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Sunday, July 13, 2008

Clear Thinking in Birmingham: 'Asking the Right Questions'

Jnanaketu, leader of the 'Clear Thinking' coursesComing up soon at the FWBO’s Dharmapala College in Birmingham is a new sort of retreat. Specifically it’s a “Level Two Clear Thinking Workshop” entitled ‘Asking The Right Questions’.

The course leader, Jnanaketu, says – “This short course will briefly review the main areas of clear thinking skills using material directly related to the Dharma – identifying and developing arguments, identifying ambiguity, hidden assumptions and fallacies, and formulating questions.  Using clear thinking in study groups is an area that I have been thinking and writing about over recent months. Two articles can be downloaded from the Dharmapala College website.

"Most of the time will be spent practising applications of clear thinking, which will probably include: examining ways of identifying and reflecting on views, practising the Elenkhos (investigating a topic by means of collaborative questioning), and using clear thinking skills to participate in and lead Dharma study groups effectively.

"Completely new for 2008 is 'Insight Dialogue', a very effective way of reflecting in pairs on short Dharma texts and views. I am also keen that we should cultivate metta (loving-kindness) in the course of practising these applications". 
The Dharmapala College is something of a new venture for FWBO retreats – they see their principle task as that of building a ‘Community of Enquiry’, describing it thus –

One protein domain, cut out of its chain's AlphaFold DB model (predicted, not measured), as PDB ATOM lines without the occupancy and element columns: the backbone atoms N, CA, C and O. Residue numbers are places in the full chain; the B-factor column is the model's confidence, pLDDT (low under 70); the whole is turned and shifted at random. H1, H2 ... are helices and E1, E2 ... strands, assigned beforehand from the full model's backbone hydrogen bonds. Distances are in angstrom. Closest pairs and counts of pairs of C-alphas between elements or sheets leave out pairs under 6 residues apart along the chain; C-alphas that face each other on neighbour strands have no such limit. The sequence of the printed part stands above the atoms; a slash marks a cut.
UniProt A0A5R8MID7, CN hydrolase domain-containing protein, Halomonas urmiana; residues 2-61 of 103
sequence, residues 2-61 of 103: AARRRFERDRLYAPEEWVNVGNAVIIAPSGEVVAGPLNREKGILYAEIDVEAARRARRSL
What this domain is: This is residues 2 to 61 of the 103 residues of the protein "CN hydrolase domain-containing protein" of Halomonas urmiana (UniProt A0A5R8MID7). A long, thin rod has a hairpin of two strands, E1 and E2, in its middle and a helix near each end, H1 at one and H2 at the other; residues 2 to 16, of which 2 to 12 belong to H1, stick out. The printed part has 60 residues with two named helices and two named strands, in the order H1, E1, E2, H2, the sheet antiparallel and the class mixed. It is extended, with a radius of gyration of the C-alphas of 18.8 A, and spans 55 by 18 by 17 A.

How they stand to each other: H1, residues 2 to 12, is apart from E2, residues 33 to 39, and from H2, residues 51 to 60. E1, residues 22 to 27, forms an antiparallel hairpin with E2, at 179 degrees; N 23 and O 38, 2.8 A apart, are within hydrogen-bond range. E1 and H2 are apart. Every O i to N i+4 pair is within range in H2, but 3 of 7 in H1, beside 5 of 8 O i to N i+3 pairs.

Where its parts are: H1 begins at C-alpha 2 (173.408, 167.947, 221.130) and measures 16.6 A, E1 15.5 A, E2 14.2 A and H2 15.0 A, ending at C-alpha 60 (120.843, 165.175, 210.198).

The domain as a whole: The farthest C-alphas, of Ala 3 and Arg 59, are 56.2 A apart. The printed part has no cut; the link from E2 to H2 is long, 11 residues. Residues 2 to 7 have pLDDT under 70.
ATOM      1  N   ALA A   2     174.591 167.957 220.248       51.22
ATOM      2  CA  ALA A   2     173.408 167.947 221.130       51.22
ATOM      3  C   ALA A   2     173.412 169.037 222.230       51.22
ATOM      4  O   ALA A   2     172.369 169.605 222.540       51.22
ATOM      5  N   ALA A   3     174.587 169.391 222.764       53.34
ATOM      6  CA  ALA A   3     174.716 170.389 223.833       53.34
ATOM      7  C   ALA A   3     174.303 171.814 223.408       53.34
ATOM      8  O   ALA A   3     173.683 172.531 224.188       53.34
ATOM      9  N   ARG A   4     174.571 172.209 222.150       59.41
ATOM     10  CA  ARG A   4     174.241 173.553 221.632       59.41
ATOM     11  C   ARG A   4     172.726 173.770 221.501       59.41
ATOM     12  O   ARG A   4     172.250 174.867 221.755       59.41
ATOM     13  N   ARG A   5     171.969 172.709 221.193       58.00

“Dharmapala College plays an active part in the emerging Buddhist culture in the West. Initiated by members of the Western Buddhist Order, it invites the participation of everyone inspired by the ideals of collaborative enquiry into reality and open-handed sharing of understanding and experience. With the ending of the two-year Dharmaduta Training Course, we have been shifting our main emphasis to developing a ‘Community of Enquiry’ as the core practice inspiring our teaching activities.

“By 'enquiry' we mean dharma-vicaya, understood as practice (bhavana) comprising both critical investigation and contemplative reflection, and culminating in an ever deeper experience of insight. Our notion of enquiry thus rests on a mutually reinforcing combination of study, meditation, and devotional practice. Most simply put, the “enquiry” aspect of our vision seeks to cultivate the four iddhipadas or bases of spiritual success: concentration of intention, of energy, of mind, and of investigation”.

You can read more about this on their website, and find details of their retreats (and many others) on our GoingOnRetreat website.  Highly recommended!

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